Poseidon officials countered by saying they fairly reached a long-term lease with Cabrillo Power to secure the Encina site, and have worked hard to develop a project plan and court customers like the Water Authority and Carlsbad.

But Weinberg, Cushman and others essentially said this week that Poseidon's studies aren't secret because the details of extracting salt from seawater by forcing it through membranes is common knowledge.

The dispute surrounding the confidentiality agreement began in the summer of 2003 when Water Authority requested copies of specific studies that Poseidon had conducted at Encina that the agency said it needed to prepare an environmental study. Water Authority officials said the larger question of the "meaning" of the confidentiality pact arose during discussions over how the specific documents would be used.

Agreement vague

It's not easy to tell who's right or wrong by reading the three-page confidentiality agreement.

It does contain a clause saying that all confidential information can be used "only for evaluation, negotiation and performance of contracts with the disclosing party" ---- Poseidon. But it also contains a clause saying that information could be considered confidential if the receiving party already had it, or could develop it on their own.

That has raised the question of whether the Water Authority could simply enter the Encina Power Plant site and do its own studies to finish its environmental report.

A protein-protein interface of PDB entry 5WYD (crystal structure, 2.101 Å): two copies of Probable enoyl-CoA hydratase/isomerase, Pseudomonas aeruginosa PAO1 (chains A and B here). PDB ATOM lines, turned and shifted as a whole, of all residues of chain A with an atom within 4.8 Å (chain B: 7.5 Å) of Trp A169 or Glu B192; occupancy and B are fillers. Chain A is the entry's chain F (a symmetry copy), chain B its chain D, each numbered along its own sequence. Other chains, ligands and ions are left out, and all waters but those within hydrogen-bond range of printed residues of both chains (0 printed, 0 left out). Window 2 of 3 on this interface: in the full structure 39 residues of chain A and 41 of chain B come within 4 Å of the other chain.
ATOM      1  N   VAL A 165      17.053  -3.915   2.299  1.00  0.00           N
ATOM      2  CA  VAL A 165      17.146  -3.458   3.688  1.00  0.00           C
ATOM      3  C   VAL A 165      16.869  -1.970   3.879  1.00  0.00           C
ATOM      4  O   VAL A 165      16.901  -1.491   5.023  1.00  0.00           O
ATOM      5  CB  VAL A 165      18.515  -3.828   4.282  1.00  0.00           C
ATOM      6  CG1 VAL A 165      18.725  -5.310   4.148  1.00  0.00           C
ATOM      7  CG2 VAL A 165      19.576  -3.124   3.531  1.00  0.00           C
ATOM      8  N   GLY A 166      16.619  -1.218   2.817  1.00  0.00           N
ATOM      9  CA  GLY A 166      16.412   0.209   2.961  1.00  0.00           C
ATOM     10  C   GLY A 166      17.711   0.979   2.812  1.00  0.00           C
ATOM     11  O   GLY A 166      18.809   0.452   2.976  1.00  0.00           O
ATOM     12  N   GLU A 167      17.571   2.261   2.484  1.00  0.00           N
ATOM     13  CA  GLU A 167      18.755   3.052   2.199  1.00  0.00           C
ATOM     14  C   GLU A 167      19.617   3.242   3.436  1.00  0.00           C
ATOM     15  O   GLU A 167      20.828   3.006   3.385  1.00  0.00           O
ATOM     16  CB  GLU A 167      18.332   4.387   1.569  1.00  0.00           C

Water Authority general counsel Dan Hentschke said Wednesday that the Water Authority asked for permission to enter the Encina site, but Poseidon denied access.

As a public agency, the Water Authority could use its power of eminent domain to take the plant site. However, such a move could trigger a court battle that could delay building the plant for decades.

What's known

While questions about who's right or wrong in the dispute remain, several things are known.

The Water Authority is banking on seawater desalination. Cushman said this week that by 2020, the agency wants desalted seawater to account for between 6 percent to 15 percent of the county's water supply. Because of a dearth of rainfall and reservoirs to store water, San Diego County imports up to 95 percent of all the water county residents use each year. A seawater desalination plant ---- or plants ---- would help to diversify the Water Authority's supply sources, and protect county residents from running dry.

Southern California will have to reduce its reliance upon the Colorado River. The populations of other Western states that share the river continue to grow, and California signed an agreement in 2003 guaranteeing those states that it would cut its traditional over-use of the river by 2015.

A number of Water Authority officials clearly regret entering into "sole-source" negotiations with Poseidon, rather than seeking other bidders when they entered talks in 2001.

"I kinda wish we had (sought other bidders)," said Jim Bond, the Water Authority board's vice-chairman. "At the time, we didn't know what this confidential agreement was. We just thought it was if they've got some new kind of proprietary information that's really whiz-bang, brand-new stuff, we would keep it secret for them. But we haven't seen anything like that."

Contact staff writer Gig Conaughton at (760) 739-6696 or
gconaughton@nctimes.com.